Of course you could only go with a Wi-Fi only iPad, but for those true productive people who want to connect as and when they wish, the 3G model is for them. But seeing as the only network that offers the iPad in the US is AT&T, some customers are a little less than happy.

Even though I wouldn't know - being a lousy Briton and all that - my fellow citizens will understand that AT&T is to Verizon, like O2 is to Tesco Mobile. It's bad. Oh, and they don't even seem to have the full infrastructure in place. That's like buying all the windows and doors to your house when you don't even have the walls up yet.

Conclusion

Sure, you could go and buy an iPad and be the "cool kid" on the block. On the other hand, as I was with my best friend Elliot earlier on today having lunch in the college dining hall, we experienced first hand what the iPad does to people.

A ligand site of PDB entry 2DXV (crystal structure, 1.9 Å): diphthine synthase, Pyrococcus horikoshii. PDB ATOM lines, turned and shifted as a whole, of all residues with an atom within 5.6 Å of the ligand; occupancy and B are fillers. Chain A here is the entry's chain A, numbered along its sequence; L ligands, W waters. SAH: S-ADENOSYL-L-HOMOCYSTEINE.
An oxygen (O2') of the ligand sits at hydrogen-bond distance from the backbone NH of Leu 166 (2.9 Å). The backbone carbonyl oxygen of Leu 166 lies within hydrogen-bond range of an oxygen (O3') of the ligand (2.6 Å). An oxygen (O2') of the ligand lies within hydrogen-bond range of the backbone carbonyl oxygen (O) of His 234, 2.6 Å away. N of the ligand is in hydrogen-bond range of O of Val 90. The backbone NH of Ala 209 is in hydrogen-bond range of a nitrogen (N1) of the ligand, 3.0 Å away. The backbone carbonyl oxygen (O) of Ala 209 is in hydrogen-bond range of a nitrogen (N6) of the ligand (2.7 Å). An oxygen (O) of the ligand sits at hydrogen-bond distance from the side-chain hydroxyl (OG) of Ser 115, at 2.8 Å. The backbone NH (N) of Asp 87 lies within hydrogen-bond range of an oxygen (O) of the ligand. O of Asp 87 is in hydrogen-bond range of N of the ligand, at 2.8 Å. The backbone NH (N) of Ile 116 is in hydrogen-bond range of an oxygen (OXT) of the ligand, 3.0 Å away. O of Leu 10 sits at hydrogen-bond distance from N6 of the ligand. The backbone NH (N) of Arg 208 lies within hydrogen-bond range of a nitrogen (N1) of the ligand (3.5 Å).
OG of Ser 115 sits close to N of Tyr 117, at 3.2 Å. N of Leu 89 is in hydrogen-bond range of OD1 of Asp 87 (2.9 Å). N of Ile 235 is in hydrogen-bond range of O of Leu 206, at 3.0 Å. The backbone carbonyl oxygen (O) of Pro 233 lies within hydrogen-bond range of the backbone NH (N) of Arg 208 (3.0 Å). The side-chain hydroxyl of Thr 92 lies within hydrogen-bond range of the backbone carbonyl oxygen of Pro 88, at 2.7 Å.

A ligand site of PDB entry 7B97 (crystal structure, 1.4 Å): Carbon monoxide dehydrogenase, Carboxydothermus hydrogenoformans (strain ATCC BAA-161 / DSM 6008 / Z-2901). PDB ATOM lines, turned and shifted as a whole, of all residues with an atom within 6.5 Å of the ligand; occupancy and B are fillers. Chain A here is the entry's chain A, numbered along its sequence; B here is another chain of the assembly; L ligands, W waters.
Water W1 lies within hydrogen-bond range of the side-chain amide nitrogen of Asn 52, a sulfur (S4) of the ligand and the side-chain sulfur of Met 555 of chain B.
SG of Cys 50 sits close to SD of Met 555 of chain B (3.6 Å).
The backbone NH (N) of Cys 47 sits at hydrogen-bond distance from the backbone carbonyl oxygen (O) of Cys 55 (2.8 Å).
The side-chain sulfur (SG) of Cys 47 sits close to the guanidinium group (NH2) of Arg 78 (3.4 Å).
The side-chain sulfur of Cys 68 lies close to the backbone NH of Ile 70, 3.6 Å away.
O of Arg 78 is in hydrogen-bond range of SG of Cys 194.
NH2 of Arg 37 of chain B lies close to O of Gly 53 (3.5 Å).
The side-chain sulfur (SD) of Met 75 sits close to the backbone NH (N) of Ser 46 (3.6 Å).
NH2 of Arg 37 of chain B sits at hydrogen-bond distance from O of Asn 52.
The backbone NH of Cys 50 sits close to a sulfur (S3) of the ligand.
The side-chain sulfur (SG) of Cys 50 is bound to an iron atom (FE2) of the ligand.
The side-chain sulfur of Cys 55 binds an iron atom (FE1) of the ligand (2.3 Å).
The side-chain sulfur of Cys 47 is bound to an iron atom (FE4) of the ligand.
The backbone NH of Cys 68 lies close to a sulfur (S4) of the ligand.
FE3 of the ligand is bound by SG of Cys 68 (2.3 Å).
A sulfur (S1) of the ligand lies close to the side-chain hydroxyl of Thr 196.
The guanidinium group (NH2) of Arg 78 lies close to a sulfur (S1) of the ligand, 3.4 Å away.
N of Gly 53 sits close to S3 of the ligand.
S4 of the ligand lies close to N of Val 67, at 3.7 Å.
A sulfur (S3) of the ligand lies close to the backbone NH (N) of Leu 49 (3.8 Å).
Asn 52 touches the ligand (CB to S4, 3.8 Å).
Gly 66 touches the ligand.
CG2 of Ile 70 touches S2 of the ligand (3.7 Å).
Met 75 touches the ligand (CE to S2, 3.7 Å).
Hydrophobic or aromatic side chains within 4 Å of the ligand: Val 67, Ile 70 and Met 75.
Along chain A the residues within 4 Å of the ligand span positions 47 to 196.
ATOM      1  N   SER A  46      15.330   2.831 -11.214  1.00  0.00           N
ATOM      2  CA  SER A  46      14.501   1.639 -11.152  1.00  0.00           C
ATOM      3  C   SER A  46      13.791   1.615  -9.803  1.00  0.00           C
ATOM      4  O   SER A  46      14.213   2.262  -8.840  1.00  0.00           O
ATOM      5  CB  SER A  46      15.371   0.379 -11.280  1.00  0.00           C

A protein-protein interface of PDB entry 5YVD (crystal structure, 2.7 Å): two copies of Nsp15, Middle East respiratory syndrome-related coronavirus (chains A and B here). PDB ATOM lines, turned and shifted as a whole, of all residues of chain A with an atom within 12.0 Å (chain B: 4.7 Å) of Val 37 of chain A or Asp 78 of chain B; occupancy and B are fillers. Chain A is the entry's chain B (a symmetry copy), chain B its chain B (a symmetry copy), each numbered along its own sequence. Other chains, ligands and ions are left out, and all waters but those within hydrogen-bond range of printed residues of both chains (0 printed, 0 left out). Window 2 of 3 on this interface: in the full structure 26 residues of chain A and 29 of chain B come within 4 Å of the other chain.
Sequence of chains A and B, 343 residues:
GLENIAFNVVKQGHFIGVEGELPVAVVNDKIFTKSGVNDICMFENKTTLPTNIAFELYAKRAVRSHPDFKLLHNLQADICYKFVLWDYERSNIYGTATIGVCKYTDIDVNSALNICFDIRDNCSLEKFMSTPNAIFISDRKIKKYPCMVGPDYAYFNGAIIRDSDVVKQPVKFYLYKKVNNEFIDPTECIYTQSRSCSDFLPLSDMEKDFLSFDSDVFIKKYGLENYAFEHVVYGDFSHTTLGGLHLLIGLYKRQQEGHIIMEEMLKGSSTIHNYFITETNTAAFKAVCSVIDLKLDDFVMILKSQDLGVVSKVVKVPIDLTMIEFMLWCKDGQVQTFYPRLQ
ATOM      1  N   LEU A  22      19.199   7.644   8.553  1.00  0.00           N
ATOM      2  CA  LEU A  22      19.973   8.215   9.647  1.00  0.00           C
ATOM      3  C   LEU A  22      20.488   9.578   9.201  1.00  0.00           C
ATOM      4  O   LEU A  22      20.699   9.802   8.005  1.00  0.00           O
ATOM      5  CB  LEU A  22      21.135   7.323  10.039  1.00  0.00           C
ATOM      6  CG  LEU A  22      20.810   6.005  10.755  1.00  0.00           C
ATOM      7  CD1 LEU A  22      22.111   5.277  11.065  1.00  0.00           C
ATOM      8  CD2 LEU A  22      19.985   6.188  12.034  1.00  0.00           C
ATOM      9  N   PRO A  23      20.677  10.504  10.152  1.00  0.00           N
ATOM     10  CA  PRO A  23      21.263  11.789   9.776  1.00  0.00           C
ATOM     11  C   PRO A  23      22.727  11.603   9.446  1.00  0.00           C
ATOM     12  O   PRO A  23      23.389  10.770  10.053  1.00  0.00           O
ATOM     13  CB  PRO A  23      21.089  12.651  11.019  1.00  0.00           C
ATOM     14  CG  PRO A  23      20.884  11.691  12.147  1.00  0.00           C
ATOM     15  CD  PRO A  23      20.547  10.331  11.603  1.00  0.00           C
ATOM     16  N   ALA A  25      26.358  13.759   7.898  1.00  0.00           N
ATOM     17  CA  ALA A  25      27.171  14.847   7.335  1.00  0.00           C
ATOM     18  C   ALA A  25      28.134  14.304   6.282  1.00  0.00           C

The man, we only know as the "Mac Guy" (because he has every Apple product there is to man, and whenever you see him, he's on his own working on some geeky programming), he was showing off the iPad to everyone in the vicinity around him - and they just didn't care.

The "Mac Guy" has no friends, and he's rude and arrogant to people. He's actually American - which makes it all the more hilarious for us Brits - but people around these neck of the woods acknowledge that buying an iPad will turn you into the "Mac Guy", and that's not a cool thing to be.

Charlie Brooker sees the satirical side of the iPad, showing what it is really useful for.

What would you add or take away from this list?

Topics: iPad, Hardware, Mobility, Networking

About

Zack Whittaker writes for ZDNet, CNET, and CBS News. He is based in New York City.